In order to aid with disease diagnosis in remote places, researchers at Boston University have built a prototype pump device to separate DNA out of a sample of blood. The SNAP (System for Nucleic Acid Preparation) is powered by a bicycle-like pump and may one day make it easy for local clinicians to separate, bottle, and ship a sample to a clinic with sequencing technology for analysis.
The conventional method of extracting DNA from blood involves a number of instruments: researchers first break open blood cell walls, either with chemicals or by shaking the blood, in order to get at genetic material inside cells. They then add a detergent to wash away the fatty cell walls, and spin the DNA out of solution with a centrifuge. The SNAP prototype performs a similar series of events with a bicycle pump, some simple chemicals, and a specialized straw lined with a polymer designed to attract and bind DNA.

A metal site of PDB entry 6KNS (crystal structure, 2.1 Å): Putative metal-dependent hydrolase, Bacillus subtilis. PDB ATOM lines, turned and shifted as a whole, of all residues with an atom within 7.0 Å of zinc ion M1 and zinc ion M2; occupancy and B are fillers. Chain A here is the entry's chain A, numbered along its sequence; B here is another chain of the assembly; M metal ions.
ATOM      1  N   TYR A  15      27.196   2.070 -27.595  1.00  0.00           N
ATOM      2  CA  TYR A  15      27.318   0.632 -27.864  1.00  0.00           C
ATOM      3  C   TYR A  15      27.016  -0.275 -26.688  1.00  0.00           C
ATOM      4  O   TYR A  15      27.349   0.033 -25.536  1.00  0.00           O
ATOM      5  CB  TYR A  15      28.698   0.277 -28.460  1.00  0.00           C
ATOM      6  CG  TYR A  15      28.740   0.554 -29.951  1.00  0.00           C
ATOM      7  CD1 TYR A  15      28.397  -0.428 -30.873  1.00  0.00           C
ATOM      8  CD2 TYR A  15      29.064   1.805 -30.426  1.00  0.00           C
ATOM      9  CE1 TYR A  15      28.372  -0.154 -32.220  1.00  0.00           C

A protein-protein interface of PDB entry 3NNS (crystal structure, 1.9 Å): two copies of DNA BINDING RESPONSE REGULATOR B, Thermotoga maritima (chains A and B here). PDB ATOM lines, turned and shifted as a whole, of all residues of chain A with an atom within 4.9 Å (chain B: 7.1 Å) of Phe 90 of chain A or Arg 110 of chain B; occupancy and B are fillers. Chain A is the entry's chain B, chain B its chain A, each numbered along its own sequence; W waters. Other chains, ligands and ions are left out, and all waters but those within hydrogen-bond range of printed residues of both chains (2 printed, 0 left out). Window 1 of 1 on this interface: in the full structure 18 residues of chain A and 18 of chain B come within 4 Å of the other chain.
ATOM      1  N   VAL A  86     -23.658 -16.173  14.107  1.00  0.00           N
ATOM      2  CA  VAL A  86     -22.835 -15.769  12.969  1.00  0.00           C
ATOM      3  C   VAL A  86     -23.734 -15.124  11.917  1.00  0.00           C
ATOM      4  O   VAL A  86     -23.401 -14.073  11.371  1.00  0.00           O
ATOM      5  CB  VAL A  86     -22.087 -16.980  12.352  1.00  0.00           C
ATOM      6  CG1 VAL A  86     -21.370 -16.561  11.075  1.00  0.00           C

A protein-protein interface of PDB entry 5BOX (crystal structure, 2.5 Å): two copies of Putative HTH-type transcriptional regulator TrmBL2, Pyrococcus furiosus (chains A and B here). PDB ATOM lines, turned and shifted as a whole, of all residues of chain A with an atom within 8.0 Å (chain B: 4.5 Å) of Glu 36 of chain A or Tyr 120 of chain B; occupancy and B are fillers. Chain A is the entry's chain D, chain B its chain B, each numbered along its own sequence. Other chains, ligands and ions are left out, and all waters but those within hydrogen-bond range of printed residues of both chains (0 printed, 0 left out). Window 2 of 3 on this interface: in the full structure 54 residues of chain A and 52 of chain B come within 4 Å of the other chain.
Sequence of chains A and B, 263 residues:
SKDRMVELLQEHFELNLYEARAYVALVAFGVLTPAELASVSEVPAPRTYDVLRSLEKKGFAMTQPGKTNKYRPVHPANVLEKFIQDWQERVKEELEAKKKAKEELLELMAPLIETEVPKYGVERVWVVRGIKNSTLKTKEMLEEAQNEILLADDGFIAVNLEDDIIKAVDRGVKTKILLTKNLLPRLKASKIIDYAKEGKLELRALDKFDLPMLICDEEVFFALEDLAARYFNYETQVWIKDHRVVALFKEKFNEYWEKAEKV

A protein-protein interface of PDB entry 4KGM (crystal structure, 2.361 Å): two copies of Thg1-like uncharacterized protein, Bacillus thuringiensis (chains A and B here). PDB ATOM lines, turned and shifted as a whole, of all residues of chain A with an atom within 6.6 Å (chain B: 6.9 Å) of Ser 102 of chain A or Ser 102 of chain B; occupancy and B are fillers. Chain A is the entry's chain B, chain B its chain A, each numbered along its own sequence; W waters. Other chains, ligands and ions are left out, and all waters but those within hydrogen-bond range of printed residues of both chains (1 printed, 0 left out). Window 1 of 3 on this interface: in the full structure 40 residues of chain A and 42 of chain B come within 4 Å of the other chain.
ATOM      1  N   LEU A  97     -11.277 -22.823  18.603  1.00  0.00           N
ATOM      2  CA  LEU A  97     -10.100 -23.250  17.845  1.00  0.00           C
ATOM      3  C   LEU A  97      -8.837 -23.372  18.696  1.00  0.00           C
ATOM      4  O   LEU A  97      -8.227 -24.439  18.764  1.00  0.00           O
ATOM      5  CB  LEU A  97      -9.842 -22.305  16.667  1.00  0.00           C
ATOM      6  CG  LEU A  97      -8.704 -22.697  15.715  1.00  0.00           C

A clinician first takes a fluid sample, such as blood or saliva from a patient, and injects it into the disposable straw within the device. A large cap on the device contains two small packets: a lysis buffer and an ethanol wash. Pressure from the pump releases the lysis buffer, which breaks open cells in the fluid, releasing DNA. A second pump of air releases ethanol, which washes out everything but the DNA.
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